McConalogue meets his US counterpart in Washington DC

Agriculture Minister Charlie McConalogue met his US counterpart Tom Vilsack at the United States Department of Agriculture (USDA) headquarters in Washington DC, for a wide-ranging discussion.

Minister McConalogue says he was delighted to meet Secretary Vilsack in person for the first time, having engaged with him virtually before now.

Among the issues discussed were the recent agreement on a veterinary health cert, which will allow sheepmeat exports from Ireland to the US, and the difficulties arising for Irish beef exports to the US.

Minister’s Statement in full –

The Minister for Agriculture, Food and the Marine, Charlie McConalogue, TD, today (Wednesday) met his counterpart, US Secretary of Agriculture, Tom Vilsack,  in the United States Department of Agriculture (USDA) headquarters in Washington DC, for a wide-ranging discussion.

Following the meeting, Minister McConalogue said: “I was delighted to meet Secretary Vilsack in-person for the first time, having engaged with him virtually before now. I thanked him for the positive working relationship between our two Departments and our two countries. This is most evident in the recently announced agreement on a veterinary health cert, which will allow sheepmeat exports from Ireland to the US. This is a development I am really excited about.

“I also raised with Secretary Vilsack the difficulties arising for Irish beef exports to the US, which enter under the ‘Other Country’ beef quota, with the 2022 quota already fully filled. Irish beef exports to the US (valued at €36m for 7,000 tonnes) are an important market diversification opportunity, and highly valued by discerning US trade customers.  I expressed the hope to Secretary Vilsack that it will be possible to find a technical solution which would allow quality Irish beef exports to the US to continue without facing very high tariff barriers.

“Over the course of the meeting, I outlined our Food Vision 2030 ambition for Ireland to become a world leader in sustainable food systems over the decade ahead and the three pillars of sustainability – environmental, social and economic.

 “I commended Secretary Vilsack for the co-founding of the AIM4Climate initiative; of which Ireland is a member; which sets an ambition to double global investment in climate research for agriculture from €4 billion to €8 billion by the 27th United Nations Climate Change Conference  (COP27) in November of this year. I hope that Ireland’s strength in agri-research will contribute to finding solutions to our shared challenge of further driving down the total emissions associated with food production.”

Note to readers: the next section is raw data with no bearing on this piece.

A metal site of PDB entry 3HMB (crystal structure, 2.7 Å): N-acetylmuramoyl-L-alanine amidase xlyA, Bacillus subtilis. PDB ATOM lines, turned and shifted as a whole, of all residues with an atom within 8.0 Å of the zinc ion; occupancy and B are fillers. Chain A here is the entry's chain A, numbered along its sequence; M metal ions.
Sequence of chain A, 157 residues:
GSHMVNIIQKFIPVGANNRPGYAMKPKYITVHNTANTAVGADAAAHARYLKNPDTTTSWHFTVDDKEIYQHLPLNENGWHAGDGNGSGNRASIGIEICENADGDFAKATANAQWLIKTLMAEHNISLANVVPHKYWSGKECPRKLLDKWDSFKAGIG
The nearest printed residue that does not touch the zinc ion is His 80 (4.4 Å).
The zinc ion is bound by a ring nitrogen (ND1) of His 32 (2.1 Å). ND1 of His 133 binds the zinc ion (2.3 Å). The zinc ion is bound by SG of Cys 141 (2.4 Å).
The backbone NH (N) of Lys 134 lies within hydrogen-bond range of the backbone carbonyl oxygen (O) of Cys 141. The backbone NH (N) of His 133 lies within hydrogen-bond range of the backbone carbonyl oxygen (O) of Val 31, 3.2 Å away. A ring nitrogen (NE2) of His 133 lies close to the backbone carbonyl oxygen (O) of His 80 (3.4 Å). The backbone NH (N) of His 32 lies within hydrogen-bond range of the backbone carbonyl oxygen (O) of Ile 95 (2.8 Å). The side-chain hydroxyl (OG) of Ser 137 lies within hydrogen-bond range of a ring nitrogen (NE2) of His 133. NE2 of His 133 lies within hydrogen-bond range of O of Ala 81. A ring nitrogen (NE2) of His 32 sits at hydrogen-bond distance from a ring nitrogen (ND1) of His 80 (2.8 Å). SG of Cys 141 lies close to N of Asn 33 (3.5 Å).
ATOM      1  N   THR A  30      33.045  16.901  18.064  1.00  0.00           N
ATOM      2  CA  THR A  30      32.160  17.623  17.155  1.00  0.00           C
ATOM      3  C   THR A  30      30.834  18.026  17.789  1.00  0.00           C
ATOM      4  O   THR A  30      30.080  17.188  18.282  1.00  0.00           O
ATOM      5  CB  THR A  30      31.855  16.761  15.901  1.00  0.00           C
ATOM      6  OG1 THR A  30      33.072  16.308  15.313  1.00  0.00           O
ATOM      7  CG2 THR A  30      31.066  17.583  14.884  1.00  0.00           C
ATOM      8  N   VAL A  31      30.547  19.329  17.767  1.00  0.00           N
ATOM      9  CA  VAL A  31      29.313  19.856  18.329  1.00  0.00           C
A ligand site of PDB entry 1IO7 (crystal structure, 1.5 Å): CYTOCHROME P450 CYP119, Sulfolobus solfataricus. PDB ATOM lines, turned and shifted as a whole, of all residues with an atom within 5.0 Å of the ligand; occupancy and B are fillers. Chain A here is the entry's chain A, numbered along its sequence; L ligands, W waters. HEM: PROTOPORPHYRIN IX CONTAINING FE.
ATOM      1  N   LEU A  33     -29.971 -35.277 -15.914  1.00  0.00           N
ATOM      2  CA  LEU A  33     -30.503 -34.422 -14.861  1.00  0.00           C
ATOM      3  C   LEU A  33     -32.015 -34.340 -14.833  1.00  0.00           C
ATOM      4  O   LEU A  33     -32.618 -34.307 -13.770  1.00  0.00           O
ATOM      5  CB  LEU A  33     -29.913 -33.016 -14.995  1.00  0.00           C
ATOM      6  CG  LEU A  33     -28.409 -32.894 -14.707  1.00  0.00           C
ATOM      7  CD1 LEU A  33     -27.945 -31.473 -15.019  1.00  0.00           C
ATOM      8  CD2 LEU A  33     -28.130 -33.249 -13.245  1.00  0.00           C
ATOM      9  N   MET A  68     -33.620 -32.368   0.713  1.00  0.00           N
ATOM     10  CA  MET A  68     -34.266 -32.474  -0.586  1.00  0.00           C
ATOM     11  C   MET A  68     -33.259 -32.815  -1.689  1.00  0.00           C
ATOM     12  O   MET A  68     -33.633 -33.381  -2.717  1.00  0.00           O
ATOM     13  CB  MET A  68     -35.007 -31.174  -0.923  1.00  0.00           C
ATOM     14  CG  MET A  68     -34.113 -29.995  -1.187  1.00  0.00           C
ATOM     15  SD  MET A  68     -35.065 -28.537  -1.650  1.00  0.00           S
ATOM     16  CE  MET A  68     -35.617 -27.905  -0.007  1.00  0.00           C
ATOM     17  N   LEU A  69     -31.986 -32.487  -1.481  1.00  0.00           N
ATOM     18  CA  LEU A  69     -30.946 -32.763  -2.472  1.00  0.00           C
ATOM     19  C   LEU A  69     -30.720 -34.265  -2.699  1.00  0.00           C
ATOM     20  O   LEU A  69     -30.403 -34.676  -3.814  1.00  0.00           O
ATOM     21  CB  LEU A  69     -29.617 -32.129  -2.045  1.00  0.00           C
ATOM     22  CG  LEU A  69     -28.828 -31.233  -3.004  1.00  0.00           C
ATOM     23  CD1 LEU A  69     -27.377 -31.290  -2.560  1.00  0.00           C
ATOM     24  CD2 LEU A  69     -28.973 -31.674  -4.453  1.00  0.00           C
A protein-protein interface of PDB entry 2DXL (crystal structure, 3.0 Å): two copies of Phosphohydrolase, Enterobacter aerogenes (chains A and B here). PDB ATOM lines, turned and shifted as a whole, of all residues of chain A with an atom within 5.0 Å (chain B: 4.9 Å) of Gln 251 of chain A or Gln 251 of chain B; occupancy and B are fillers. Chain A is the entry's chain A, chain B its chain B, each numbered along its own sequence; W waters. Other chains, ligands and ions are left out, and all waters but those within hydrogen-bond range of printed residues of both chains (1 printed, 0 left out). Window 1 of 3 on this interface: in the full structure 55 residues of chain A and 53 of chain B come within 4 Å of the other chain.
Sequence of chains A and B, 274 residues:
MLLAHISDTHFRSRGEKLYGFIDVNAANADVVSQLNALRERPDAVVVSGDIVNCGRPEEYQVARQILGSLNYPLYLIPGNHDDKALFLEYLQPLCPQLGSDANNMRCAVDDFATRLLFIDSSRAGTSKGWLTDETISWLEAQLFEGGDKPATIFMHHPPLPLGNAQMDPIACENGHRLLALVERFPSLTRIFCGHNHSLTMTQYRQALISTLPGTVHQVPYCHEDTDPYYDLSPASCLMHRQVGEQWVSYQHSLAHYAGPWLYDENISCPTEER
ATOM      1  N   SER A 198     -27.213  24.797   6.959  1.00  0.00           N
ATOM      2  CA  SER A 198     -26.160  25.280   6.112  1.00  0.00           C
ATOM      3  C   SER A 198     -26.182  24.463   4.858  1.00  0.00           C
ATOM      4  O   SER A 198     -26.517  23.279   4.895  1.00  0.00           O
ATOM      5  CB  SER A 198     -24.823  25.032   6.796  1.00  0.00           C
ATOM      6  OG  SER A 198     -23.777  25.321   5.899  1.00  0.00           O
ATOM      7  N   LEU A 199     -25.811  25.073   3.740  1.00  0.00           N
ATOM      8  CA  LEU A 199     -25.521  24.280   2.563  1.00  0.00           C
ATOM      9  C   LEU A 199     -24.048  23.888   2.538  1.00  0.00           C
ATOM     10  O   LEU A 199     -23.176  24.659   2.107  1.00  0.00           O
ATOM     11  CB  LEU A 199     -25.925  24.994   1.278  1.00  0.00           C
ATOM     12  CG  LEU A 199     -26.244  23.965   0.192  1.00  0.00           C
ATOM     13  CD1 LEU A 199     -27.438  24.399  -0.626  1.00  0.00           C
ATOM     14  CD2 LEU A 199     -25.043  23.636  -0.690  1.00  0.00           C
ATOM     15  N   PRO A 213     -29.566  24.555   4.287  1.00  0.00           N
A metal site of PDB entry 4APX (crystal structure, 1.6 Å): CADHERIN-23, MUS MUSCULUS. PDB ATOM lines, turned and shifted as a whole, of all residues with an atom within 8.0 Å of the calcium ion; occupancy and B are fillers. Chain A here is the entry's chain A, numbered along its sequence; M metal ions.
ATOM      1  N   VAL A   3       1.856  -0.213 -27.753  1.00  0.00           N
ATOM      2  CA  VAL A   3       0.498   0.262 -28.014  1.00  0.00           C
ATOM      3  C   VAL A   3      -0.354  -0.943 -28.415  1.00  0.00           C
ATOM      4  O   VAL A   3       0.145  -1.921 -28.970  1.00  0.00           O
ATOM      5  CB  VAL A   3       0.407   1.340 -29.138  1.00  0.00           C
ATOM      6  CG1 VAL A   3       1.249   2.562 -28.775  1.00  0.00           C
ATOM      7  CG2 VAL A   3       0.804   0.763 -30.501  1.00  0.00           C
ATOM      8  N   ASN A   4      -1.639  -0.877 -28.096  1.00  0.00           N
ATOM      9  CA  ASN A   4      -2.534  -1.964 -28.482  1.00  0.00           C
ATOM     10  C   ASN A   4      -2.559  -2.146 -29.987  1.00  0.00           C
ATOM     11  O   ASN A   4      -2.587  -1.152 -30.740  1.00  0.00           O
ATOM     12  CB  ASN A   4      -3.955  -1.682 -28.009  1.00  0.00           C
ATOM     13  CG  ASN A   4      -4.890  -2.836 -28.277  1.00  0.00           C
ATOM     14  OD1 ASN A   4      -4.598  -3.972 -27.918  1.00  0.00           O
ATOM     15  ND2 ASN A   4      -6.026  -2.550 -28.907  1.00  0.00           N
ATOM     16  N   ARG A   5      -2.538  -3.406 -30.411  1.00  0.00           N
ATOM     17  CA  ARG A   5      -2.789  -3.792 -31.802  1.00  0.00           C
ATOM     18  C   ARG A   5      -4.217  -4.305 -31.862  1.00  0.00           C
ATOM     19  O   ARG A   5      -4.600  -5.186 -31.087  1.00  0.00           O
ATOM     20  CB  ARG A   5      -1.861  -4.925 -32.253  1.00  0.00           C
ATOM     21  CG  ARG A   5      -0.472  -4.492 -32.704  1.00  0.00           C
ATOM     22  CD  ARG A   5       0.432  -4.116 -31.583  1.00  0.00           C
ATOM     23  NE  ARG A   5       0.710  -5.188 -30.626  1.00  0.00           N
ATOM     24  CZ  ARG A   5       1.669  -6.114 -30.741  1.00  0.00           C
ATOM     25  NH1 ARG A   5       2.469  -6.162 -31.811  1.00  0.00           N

Minister McConalogue later met with White House Ag Advisor, Kelliann Blazek, together with Ireland’s special envoy on food systems, Tom Arnold. Political engagements in Washington DC will continue later today, with Minister McConalogue meeting with key members of the US Senate & House Agriculture Committees.

Minister McConalogue said: “I want to thank the Embassy of Ireland, including Ambassador Mulhall and Ireland’s agricultural attaché Dr Finbar Brown, for their commitment in facilitating these high level political engagements; which again reflect the positive relationship Ireland has with the US administration. The strong engagement by my Department officials with their USDA counterparts is also really important to enhancing mutual understanding and collaboration.”

This evening (Wednesday) the Embassy of Ireland, with Bord Bia, will host a celebration of Irish food and drink; in particular looking forward to the future opportunity for Irish sheepmeat on the US market, now that agreement has been reached on a veterinary health certificate.

Speaking ahead of today’s reception at the Irish embassy in Washington to mark the launch of Bord Bia’s upcoming three year co-funded EU campaign, Tara McCarthy said a key part of promoting Irish lamb stateside will be positioning it as a premium product with high health and nutritional benefits while also highlighting Ireland’s commitment to food safety.  

“Our research shows us that lamb consumption is growing in the US and that consumers, particularly younger consumers, are open to eating more lamb and are willing to pay more for ‘quality’ lamb that is reared ethically and comes from a natural environment,” she said. “With this in mind, Bord Bia’s focus will be on raising the profile of Irish sheepmeat through awareness of it as a premium product sourced from family run farms, and fully traceable from farm to fork. Creating a brand that symbolises Ireland’s heritage, quality and trust or ‘green credentials’ is key.” 

In June, Bord Bia launches the three-year intensive co-funded EU campaign, Working with Nature – European Beef and Lamb, which sees Bord Bia investing €1 million in marketing and promotional seminars, events and promotional activities from 2022 to 2025. Over the course of the three-year campaign, Bord Bia will target more than 350 key trade and decision makers and over 6,000 buyers will be accessible to our meat exporters at international trade shows. Bord Bia will also welcome 15 overseas trade representatives to visit Irish farms and processors.

Minister McConalogue will conclude the Washington DC leg of the trade mission tomorrow (Thursday), opening a seminar co-hosted with the World Bank on the theme: “Sustainable Food Systems: Nourishing the global population, meeting climate targets, and responding to the new context arising from the Ukraine crisis”

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